First, we’ll give you the easy answer before we get more specific. If you are looking for glass railing for a residential project, you’re generally going to be using tempered glass. If the project is commercial, you’ll almost always be using laminated glass. This is due to building codes.
According to the most recent International Building Codes, laminated glass is required for all commercial projects but tempered is sufficient for residential projects.
There are times when we recommend using laminated glass in residential situations, such as when the glass hangs over a well-traveled space or walkway. It’s also worth knowing that we are seeing many areas in Florida and other hurricane zones require laminated glass for exterior applications. We always recommend checking with your local code official to confirm your city’s requirements.
If you own a car or truck, you’re likely familiar with tempered glass. It’s used on most vehicles’ side windows. Tempered glass is strong and resilient to cracking and breaking—just think about the small rocks and pebbles that fly against people’s windows on a daily basis.
In the rare instances that tempered glass does break, it doesn’t just crack, it shatters into millions of little pieces. You have probably dropped a glass cup or other dish at some point and seen it break into a few knife-like shards. This type of glass is not tempered, meaning it will break much easier (tempered glass is 5-7x stronger than glass used in dishware) and pose safety risks when it breaks.
When it comes to glass railing, it’s absolutely necessary to use tempered glass. Imagine a 4’ wide by 3’ tall panel of glass breaking and falling over the edge of a deck or balcony. If someone happens to be walking below that area, they would much rather be showered with millions of tiny pieces of glass than large shards.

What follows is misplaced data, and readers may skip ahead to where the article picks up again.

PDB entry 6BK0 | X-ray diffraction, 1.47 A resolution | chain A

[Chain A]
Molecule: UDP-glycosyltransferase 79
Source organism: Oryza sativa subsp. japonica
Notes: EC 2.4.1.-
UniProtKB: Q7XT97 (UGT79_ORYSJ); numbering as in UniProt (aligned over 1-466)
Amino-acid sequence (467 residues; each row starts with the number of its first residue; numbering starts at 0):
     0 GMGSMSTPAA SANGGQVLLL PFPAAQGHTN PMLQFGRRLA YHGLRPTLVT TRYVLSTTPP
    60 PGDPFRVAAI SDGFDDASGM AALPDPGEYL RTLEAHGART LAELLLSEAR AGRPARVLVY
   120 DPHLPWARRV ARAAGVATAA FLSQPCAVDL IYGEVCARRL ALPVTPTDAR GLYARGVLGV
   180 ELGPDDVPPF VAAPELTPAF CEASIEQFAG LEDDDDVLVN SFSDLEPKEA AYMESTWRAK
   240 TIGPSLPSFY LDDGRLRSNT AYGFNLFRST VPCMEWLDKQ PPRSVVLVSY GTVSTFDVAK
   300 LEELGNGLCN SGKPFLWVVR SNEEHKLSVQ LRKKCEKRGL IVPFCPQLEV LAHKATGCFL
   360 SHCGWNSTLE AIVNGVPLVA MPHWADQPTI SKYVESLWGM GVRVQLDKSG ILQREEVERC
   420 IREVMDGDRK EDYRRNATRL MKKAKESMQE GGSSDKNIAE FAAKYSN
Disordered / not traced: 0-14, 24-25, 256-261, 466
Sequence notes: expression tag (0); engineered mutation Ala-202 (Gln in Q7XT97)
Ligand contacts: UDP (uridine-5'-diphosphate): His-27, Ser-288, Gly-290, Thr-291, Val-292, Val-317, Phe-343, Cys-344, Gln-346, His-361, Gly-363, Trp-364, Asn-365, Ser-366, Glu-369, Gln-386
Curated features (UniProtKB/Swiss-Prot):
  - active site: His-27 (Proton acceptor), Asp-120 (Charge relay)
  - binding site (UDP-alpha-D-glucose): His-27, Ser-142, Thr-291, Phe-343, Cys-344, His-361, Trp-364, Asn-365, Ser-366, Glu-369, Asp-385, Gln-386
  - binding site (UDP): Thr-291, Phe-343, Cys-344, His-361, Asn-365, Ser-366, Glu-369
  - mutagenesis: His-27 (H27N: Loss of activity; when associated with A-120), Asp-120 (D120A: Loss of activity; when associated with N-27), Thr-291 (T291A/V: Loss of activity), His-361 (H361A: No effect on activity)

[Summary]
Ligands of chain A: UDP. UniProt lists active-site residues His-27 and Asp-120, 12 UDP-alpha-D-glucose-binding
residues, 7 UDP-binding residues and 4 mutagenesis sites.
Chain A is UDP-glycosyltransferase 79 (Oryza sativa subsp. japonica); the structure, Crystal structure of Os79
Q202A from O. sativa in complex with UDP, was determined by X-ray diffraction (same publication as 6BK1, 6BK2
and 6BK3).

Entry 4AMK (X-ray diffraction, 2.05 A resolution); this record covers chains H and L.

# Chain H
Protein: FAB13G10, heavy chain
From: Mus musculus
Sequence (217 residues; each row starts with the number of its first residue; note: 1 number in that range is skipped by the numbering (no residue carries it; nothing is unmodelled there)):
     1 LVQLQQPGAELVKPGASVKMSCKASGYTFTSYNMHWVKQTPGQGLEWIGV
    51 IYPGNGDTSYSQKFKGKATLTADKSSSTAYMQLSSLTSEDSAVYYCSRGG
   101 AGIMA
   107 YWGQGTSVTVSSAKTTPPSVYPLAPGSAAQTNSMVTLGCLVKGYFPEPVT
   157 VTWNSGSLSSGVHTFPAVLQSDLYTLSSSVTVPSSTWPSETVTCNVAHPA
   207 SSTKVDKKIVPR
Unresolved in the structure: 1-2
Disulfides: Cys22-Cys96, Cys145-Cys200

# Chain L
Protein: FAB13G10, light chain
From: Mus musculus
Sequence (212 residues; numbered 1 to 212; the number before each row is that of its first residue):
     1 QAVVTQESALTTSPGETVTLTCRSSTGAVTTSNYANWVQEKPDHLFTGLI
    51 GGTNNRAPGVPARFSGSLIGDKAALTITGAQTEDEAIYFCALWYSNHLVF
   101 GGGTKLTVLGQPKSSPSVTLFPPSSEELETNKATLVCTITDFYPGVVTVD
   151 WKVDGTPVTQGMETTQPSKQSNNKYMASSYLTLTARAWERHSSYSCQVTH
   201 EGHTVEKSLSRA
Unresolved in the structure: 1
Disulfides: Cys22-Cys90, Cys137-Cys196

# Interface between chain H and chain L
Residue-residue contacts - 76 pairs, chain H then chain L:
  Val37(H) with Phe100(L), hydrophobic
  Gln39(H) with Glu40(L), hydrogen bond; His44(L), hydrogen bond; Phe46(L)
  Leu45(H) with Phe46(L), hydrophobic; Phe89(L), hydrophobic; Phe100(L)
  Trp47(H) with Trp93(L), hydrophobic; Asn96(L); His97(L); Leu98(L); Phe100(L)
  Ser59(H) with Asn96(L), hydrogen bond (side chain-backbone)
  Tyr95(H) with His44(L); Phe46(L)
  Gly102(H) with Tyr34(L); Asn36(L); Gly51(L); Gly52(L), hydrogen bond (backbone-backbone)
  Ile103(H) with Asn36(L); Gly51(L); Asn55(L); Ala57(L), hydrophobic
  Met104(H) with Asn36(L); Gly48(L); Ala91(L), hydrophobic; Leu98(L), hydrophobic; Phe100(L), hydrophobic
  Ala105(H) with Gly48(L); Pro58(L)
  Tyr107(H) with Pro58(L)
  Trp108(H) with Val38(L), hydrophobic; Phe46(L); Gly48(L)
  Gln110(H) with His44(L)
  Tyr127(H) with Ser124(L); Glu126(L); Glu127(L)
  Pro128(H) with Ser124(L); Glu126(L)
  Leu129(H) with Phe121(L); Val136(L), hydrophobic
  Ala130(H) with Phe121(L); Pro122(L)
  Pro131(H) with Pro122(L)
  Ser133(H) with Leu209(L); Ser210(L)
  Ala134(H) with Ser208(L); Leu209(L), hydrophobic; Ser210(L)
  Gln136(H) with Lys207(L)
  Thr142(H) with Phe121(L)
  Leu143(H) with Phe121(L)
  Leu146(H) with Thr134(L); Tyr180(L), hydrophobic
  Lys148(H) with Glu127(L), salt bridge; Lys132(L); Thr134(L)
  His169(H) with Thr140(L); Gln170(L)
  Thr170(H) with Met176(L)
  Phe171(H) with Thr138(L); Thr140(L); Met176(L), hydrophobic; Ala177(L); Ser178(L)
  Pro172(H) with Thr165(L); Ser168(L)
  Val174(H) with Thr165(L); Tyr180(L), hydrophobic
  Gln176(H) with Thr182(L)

When using tempered glass, the glass panels could shatter, creating a fall risk. We usually recommend using framed glass systems that utilize a handrail attached to posts when using tempered glass. This is an extra safety measure that ensures there is still a guardrail in place should the glass shatter (see image below).
For more information on tempered glass railing cost
The Tempering Process
Glass panels must be heated to very high temperatures (usually around 1100 degrees Fahrenheit) and then immediately undergo rapid cooling to become tempered. A specialized tempering oven is used that incorporates forced air ducts for the rapid cooling. Once the glass has been tempered, it cannot be cut or resized as that would cause the entire glass panel to shatter.
Laminated glass is the strongest, safest glass panel option in the architectural railing market. And, just as you were already familiar with tempered glass, you likely are familiar with laminated glass as well. Nearly all front windshields on vehicles are made with laminated glass.
Laminated glass is made-up of two tempered glass panels that are bonded together with an interlayer. This interlayer ensures that, if one or both of the tempered glass panels shatter, the frame of the glass panel will stay intact. Think of a windshield that gets a crack in it: the windshield will almost always start to “spiderweb” but will not cave in on itself or lose its structure.
There are two main types of interlayers used in architectural glass railing: polyvinyl butrayal (PVB) and ethylene-vinyl acetate (EVA). Generally, we only recommend using PVB for interior applications as it will degrade quicker than EVA in an exterior environment. Further, EVA generally produces a more clear lamination than PVB.
If you’re interested in utilizing a frameless glass system, like you can see below, we recommend using laminated glass. This is an extra precaution that ensures, should your glass system crack, no one would fall through the glass panels.
Nearly every new commercial project now uses laminated glass to guard against these risks. We believe that, as glass railing becomes a more prevalent option in residential applications, that code officials may start requiring laminated glass for these same reasons. However, tempered glass is still a good option in these situations.
If you’d like to talk to one of our glass team members, click the button below to fill out a design help form or call us directly at (574) 742-1030.